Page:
“Whether love of friend, love of country, love of God, or even love of enemy—love reveals to us the truly miraculous nature of the human spirit.” – Ruta Sepetys, Between Shades of Gray
Let me tell you about one of the most powerful novels I’ve ever read.
Chances are, you haven’t even heard of it. I know I hadn’t until my friend Katie gave it to me recently. She had heard from a fellow teacher that it was worth reading, so she picked it up for me at her school’s book fair since she knows how much I love to read.
Although it is marketed as a young adult book, it’s a must-read for adults of any age.
Given the state of our country at this time, the story is even more important than ever.
We are all, I would hope, well informed about the horrors of the Holocaust. What about the other genocide during World War II, though? I’ll admit that prior to reading Between Shades of Gray, I had no grasp of the extent of the horror endured by the Baltic people under Stalin during the war.
The novel follows Lina, a fifteen-year-old Lithuanian girl whose family is taken during the night from their comfortable home by Soviet officers. Along with her mother and younger brother, Lina is sent to a work camp in Siberia. Her father is separated from them—after all, the reason the family was sent away is because her dad is an educated man working in a creative field.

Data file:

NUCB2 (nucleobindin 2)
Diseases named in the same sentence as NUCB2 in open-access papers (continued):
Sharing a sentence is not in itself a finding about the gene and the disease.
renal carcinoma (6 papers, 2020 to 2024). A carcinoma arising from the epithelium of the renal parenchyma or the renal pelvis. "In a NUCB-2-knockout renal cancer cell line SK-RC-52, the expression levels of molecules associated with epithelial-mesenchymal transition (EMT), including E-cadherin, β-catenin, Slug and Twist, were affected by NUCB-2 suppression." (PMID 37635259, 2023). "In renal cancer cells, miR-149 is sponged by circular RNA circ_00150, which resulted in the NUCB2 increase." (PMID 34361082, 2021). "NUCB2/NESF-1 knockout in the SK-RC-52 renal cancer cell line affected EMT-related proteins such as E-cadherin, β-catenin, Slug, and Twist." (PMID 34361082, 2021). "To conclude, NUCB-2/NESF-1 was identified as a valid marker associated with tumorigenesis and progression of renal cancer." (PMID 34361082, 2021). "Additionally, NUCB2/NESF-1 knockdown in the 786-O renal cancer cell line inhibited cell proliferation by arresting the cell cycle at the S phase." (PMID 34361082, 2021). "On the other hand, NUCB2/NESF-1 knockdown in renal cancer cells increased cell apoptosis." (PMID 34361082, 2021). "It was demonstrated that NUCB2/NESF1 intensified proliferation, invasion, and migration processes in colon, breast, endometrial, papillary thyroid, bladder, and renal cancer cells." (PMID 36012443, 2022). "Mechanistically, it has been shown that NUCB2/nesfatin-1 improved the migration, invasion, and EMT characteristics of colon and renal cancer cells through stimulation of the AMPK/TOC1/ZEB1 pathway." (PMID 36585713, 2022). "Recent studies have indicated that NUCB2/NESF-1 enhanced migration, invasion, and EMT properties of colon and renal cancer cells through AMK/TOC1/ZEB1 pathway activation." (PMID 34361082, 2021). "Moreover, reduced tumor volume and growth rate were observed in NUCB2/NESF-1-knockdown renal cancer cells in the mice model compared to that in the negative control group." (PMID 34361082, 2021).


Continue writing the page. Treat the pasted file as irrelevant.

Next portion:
That’s one of the aspects of the novel that is all too real in America in 2017. I never thought I would see such similarities between the former Soviet Union and the United States of America, but here we are. The Lithuanians that were taken and tortured were mostly well-to-do citizens working in the arts or humanities.
Now, take a look at the recent Muslim Ban in the United States—we’ve heard about Harvard University professors, cancer and diabetes researchers, and mathematical prodigies being kept from returning to our country. I don’t usually use this platform to discuss politics, but this novel truly scared me, even as a citizen of the U.S.
Although this book seems fairly short and digestible at first glance, it took me several weeks to finish it. I had to put it down for days at a time because it left me with an ache in my heart and a pit in my stomach.
Once you get to the end of the novel and find out how long these innocent people were held prisoner, your jaw will surely drop. You will also discover why, if you’re like me, you may not have heard much about this tragic time.
I’m thankful to the author for bringing light to this deplorable period in human history.
I hope that you will all read it, and I’d love to hear your thoughts once you do.
While I am all for a lighthearted, fun novel, books like this one remind me of the importance of words and why they mean so much to me and so many others.